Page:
||social roles, relationship types severity, duration, coping|
||social environment institutions and resources severity, duration|
||mental health, DSM-IV information|
||physical health, ICD-10 information|
Factors I and II are sometimes cited as the core social work descriptions. While this is correct, any downplaying of the interconnective nature of all four factors will eliminate the holistic structure of the PIE System and diminish the social worker's ability to construct a comprehensive picture of the client's person-in-environment social functioning.
Presented in a network form, as follows,
outlines the holistic structure of the system and serves to remind us of
the importance of the interconnective links (in this case - 6) between
all parts of a "whole system" perspective.
Factor I: Social Role Functioning
As outlined in the PIE Manual, social role difficulties often bring people to a social worker for assistance or what social workers identify as social environment barriers to rightful social role opportunities.
The Two Features of Factor I:
The social role elements of "Factor I" listed under four headings:
Each heading lists a number of recognized
roles and provides for an "other" description and code if needed. The Manual
provides descriptive definitions of the identified roles and brief examples
for each role. The Examples section of the program provides additional
illustrations of the role and corresponding relationship connections.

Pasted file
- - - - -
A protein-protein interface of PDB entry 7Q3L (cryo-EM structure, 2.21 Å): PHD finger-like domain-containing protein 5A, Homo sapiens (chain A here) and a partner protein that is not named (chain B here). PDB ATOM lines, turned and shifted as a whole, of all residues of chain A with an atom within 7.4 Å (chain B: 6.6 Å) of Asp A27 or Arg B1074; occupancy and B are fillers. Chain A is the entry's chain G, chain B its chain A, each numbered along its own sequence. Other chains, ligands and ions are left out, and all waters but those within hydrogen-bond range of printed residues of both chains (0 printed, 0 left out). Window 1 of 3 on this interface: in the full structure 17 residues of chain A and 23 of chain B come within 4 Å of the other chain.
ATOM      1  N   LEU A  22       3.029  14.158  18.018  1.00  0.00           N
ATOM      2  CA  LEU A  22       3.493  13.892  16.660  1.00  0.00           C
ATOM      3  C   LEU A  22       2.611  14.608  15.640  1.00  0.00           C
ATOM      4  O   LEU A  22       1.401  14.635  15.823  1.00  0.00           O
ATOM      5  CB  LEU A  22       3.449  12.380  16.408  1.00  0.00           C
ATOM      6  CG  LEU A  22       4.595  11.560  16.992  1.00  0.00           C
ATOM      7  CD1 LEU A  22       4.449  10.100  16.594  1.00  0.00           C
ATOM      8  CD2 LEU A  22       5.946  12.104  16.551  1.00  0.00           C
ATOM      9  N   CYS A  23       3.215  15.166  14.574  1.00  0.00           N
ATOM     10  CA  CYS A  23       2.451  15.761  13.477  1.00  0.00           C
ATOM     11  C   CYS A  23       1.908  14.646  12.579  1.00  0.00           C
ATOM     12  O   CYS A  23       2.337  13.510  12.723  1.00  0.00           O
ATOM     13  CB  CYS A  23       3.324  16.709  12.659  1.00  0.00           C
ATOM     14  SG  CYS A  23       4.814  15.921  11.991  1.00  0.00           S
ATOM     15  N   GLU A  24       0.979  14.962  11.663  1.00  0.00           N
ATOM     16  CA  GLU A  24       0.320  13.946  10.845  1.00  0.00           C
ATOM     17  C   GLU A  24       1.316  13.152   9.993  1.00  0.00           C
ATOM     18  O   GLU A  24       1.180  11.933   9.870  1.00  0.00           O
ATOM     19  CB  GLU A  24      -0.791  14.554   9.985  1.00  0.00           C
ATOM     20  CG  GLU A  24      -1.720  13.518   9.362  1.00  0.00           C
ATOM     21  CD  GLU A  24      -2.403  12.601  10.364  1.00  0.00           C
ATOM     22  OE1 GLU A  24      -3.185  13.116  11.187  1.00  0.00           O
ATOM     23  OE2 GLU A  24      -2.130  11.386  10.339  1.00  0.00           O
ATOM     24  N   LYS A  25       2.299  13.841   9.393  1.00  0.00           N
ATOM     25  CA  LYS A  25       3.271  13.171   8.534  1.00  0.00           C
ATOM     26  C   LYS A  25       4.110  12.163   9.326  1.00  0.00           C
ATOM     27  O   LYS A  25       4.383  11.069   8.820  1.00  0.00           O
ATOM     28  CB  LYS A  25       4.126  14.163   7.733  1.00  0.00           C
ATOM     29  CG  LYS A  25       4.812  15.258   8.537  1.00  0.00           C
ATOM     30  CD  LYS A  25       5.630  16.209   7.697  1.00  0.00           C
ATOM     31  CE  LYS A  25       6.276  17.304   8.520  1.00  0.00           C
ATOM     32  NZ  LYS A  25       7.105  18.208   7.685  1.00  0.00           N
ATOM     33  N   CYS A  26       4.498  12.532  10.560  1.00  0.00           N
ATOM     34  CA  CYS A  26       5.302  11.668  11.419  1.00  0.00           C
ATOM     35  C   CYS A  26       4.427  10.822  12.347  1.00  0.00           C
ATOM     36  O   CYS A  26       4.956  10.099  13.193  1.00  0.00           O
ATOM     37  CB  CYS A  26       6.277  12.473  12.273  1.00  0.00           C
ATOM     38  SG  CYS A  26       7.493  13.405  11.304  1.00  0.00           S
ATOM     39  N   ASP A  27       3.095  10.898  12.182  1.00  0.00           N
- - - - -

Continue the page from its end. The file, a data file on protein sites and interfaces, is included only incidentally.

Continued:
"Factor I" Roles
and Corresponding Code Numbers
Role Group and Specific Role
||Special life situation
Role Experiences Types
"Types" is used in the PIE system
to describe the kind of interpersonal relationship dynamics occurring -
or have occurred - between someone in a particular social role and another
person. It is generally assumed that the nature of this relationship is
now strained, disrupted or broken. As social work is a relationship-centered
profession, a social worker must describe social role problems in a relationship
context to facilitate the determination of recommended interventions. Nine
problem types are identified and coded:
The Severity Index is used to indicate
whether a change in a client's social functioning is extensive, rapid and
problem-producing or not problematic. The severity indicator is coded to
the right of the decimal point in the PIE coding system (xxxx.Xxx). For
example, Factor I, 1210.4xx is Family , Spouse Role, Power Type, High Severity.
The six (6) "Severity Index" levels:
The Duration Index indicates the
length or recency of the Social Role or Environmental problem. It helps
to alert the practitioner to the degree of urgency of the problem. It is
recorded as the second digit after the decimal point (xxxx.xXx). For example,
Factor I, 1210.44x is Family, Spouse Role, Power Type, High Severity, One
to Six Months duration. The six (6) Duration levels code numbers are:
||> 5 years
1 - 5 years
1/2 - 1 year
1 - 6 months